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Current Biology 26, R689–R700, August 8, 2016 © 2016 Elsevier Ltd. R699
Archaeological Trust Curatorial Department
for providing access to the samples from
Coppergate, England, and Camilla Speller for
sampling bones. This project was supported
by the Deutsche Forschungsgemeinschaft (LU
1. Andersson, L.S., Larhammar, M., Memic, F.,
Wootz, H., Schwochow, D., Rubin, C.-J.,
Patra, K., Arnason, T., Wellbring, L., Hjälm, G.,
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1Department of Evolutionary Genetics, Leibniz
Institute for Zoo and Wildlife Research, Alfred-
Kowalke-Str. 17, 10315 Berlin, Germany.
2Department of Medical Biochemistry and
Microbiology, Uppsala University, 75123
Uppsala, Sweden. 3Department of Animal
Breeding and Genetics, Swedish University of
Agricultural Sciences, 75007 Uppsala, Sweden.
4German Archaeological Institute, Department of
Natural Sciences, Berlin, 14195 Berlin, Germany.
5Centro de Ciencias de la Complejidad,
Universidad Nacional Autónoma de México,
Ciudad de México, Mexico. 6University of
Potsdam, Faculty of Mathematics and Natural
Sciences, Institute for Biochemistry and Biology,
Karl-Liebknecht-Str. 24-25, 14476 Potsdam,
Germany. 7The Agricultural University of Iceland,
Faculty of Land and Animal Resources, IS-112
Reykjavik, Iceland. 8Archaeological Research
Collection, Tallinn University, Rüütli 10, 10130
Tallinn, Estonia. 9National Historical Museums,
Contract Archaeology, 226 60 Lund, Sweden.
10Universidad Autonoma de Madrid, Laboratory
of Archaeozoology, Madrid, Spain. 11Centre
for GeoGenetics, Natural History Museum of
Denmark, University of Copenhagen, 1350K
Copenhagen, Denmark. 12Humboldt University
Berlin, Faculty of Life Sciences, Albrecht
Daniel Thaer-Institute, 10115 Berlin, Germany.
13Department of Archaeology, University of York,
York, YO10 5DD, United Kingdom. 14Slovak
Academy of Sciences, Institute of Archaeology,
949 21 Nitra, Slovak Republic.
*E-mail: firstname.lastname@example.org (M.H.),
What is the
afﬁ liation and
Azim F. Shariff1,6, Aiyana K. Willard2,
Stephanie R. Kramer4,
and Joseph Henrich5
Decety et al.  examined the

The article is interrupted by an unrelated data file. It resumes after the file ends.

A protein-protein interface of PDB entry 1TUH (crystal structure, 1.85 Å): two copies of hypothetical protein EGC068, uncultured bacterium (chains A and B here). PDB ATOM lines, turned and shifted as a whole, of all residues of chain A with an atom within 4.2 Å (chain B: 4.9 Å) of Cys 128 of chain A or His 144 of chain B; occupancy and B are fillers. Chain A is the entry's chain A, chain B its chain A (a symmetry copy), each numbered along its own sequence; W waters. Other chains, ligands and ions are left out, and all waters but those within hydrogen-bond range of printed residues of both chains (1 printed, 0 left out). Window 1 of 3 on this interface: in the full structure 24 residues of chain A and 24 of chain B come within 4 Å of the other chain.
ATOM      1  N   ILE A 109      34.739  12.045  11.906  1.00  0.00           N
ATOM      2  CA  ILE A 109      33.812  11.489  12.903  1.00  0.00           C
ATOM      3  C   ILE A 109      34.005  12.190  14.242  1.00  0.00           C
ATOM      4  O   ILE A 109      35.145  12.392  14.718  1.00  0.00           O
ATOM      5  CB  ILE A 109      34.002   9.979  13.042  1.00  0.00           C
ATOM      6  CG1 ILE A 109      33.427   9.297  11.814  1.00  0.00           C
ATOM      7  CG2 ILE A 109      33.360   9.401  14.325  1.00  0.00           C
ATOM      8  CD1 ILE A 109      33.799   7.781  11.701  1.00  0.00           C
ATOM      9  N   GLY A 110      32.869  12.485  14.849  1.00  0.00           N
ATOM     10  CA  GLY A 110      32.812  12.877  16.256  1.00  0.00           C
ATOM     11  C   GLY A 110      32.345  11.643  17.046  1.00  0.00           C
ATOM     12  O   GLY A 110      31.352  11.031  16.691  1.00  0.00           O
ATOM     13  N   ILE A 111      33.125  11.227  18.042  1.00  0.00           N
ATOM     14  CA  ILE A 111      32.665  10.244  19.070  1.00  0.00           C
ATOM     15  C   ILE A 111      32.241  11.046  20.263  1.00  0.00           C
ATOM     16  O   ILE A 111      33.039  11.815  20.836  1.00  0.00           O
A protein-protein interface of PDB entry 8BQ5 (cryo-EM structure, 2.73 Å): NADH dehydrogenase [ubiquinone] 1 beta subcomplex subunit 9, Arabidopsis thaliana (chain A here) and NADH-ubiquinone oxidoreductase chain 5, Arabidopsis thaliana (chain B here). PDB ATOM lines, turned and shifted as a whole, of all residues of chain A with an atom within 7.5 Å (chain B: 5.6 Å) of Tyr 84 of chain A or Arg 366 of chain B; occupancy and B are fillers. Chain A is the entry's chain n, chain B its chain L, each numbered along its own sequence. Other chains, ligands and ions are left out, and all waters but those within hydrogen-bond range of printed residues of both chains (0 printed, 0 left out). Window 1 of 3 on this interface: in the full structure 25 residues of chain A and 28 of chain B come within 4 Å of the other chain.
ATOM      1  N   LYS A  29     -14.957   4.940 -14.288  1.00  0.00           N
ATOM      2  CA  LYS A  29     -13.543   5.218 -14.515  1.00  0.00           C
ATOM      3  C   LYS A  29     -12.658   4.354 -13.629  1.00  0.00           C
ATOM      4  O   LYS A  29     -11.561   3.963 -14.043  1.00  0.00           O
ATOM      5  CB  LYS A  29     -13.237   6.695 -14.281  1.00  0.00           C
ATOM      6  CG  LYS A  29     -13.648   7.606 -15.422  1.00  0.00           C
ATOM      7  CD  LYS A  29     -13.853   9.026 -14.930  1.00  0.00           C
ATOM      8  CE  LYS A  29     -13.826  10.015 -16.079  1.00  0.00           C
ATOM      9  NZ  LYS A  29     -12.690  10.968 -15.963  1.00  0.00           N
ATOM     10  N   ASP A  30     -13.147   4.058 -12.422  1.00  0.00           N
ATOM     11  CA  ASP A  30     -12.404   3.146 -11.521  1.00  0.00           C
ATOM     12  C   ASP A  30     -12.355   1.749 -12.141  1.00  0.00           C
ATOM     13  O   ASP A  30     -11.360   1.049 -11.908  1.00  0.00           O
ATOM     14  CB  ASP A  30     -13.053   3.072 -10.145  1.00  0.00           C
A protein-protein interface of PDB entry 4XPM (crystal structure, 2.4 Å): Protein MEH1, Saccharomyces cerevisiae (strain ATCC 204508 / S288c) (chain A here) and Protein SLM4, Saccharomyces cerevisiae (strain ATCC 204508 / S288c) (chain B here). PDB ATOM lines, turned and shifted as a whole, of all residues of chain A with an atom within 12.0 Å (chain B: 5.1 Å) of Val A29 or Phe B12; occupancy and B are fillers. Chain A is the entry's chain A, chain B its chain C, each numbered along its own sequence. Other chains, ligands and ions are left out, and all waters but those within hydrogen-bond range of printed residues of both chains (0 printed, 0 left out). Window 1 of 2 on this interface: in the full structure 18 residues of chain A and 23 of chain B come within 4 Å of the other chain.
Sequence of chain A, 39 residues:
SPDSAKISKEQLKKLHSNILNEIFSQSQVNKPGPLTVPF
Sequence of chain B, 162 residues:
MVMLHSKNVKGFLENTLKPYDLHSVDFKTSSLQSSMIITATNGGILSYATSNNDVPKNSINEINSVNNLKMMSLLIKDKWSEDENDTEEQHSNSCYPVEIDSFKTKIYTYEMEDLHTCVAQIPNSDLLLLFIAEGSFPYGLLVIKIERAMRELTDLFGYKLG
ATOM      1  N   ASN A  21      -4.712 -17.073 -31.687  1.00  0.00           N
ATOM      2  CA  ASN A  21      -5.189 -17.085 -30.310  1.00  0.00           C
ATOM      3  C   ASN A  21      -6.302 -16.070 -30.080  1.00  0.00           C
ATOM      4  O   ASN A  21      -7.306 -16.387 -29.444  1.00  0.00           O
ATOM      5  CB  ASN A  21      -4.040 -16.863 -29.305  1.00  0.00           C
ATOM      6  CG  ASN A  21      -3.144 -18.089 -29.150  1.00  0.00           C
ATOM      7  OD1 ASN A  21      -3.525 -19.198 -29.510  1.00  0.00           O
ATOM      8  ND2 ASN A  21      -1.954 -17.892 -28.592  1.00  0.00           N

relationships between household
religiosity and sociality in children
sampled from six countries. We were
keenly interested in Decety et al.
’s conclusions about a negative
relationship between religiosity
and generosity — measured with
the Dictator Game — as our team
has investigated related questions,
often with potentially contrasting
ﬁ ndings [2–5]. We argue here that,
after addressing peculiarities in
their analyses, Decety et al. ’s
data are consistent with a different
Given that previous studies (for
example [6–8]) have shown cross-
national variation in Dictator Game
behavior, Decety et al. ’s approach
of aiming to include country-level
ﬁ xed effects in their analysis, to
account for mean differences among
countries, is sensible. But when they
included their categorically-coded
country (1 = US, 2 = Canada, and so
on) in their models, it was entered not
as ﬁ xed effects, with dummy variables
for all of the countries except one, but
as a continuous measure. This treats
the variable as a measure of ‘country-
ness’ (for example, Canada is twice
as much a country as the US) instead
of providing the ﬁ xed effects they
explicitly intended. We have repeated
Decety et al. ’s intended analysis by
using actual ﬁ xed effects, along with
their model speciﬁ cations, and then
explored other plausible speciﬁ cations
and modelling approaches. Our
analyses reveal meaningfully different
results from those originally reported.
Decety et al.  report that children
from religious — especially Muslim —
households recommend more
punishment of a moral transgressor
than do children from non-religious
households. Using the same model
speciﬁ cation as Decety et al. , but
including dummy-codes for country
(with USA as the referent), we ﬁ nd
little support for this; no effect of
household religious afﬁ liation emerged
= –0.03, t(774) = –0.31, p = 0.75).
Because Decety et al. ’s ordinary
least squares (OLS) regression
analysis is not ideal for the highly
negatively-skewed distribution of
punishment ratings, we also estimated
a model using the log of the reverse-
scored punishment values; this
similarly yielded no effect (
t(774) = 0.14, p = 0.89).
Conducting Decety et al. ’s
intended analysis also ﬁ nds no
support for their conclusion that
more religious parents report their
children having more empathy and
sensitivity to injustices. When country
is entered as ﬁ xed, Decety et al.
’s model speciﬁ cation reveals no
relationship between religiosity and
either empathy (
= 0.04, t(764) = 1.15,
p = 0.25) or justice ratings (
t(767) = –0.57, p = 0.57; Table S1 in
the Supplemental Information).
Decety et al. ’s primary claims
concern children’s altruistic behavior
in the Dictator Game. Here again, our
reanalysis using Decety et al. ’s
intended speciﬁ cations calls their
conclusions into question. The ﬁ xed
effects model shows no signiﬁ cant
effect for religious afﬁ liation on
generosity (OLS Model 2: p = 0.70;
Table 1), though we do observe effects